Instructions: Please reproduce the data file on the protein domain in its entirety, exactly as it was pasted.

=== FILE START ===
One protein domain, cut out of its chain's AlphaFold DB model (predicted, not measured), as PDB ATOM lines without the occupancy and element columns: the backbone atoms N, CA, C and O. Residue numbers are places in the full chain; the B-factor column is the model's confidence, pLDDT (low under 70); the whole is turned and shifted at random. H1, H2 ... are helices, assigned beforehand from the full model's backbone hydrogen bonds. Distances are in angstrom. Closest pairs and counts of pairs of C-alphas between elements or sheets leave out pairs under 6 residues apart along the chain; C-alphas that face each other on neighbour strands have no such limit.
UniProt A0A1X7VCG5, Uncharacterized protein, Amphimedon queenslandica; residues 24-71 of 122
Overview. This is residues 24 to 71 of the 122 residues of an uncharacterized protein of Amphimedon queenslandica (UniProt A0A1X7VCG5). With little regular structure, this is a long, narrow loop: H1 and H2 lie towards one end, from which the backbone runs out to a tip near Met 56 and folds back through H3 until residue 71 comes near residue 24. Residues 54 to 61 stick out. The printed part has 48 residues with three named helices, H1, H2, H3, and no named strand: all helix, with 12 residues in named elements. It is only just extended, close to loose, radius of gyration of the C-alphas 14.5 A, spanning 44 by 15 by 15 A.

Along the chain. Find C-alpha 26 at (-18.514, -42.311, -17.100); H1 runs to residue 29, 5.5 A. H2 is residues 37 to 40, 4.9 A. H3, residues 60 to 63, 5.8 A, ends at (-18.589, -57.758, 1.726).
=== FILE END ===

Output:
One protein domain, cut out of its chain's AlphaFold DB model (predicted, not measured), as PDB ATOM lines without the occupancy and element columns: the backbone atoms N, CA, C and O. Residue numbers are places in the full chain; the B-factor column is the model's confidence, pLDDT (low under 70); the whole is turned and shifted at random. H1, H2 ... are helices, assigned beforehand from the full model's backbone hydrogen bonds. Distances are in angstrom. Closest pairs and counts of pairs of C-alphas between elements or sheets leave out pairs under 6 residues apart along the chain; C-alphas that face each other on neighbour strands have no such limit.
UniProt A0A1X7VCG5, Uncharacterized protein, Amphimedon queenslandica; residues 24-71 of 122
Overview. This is residues 24 to 71 of the 122 residues of an uncharacterized protein of Amphimedon queenslandica (UniProt A0A1X7VCG5). With little regular structure, this is a long, narrow loop: H1 and H2 lie towards one end, from which the backbone runs out to a tip near Met 56 and folds back through H3 until residue 71 comes near residue 24. Residues 54 to 61 stick out. The printed part has 48 residues with three named helices, H1, H2, H3, and no named strand: all helix, with 12 residues in named elements. It is only just extended, close to loose, radius of gyration of the C-alphas 14.5 A, spanning 44 by 15 by 15 A.

Along the chain. Find C-alpha 26 at (-18.514, -42.311, -17.100); H1 runs to residue 29, 5.5 A. H2 is residues 37 to 40, 4.9 A. H3, residues 60 to 63, 5.8 A, ends at (-18.589, -57.758, 1.726).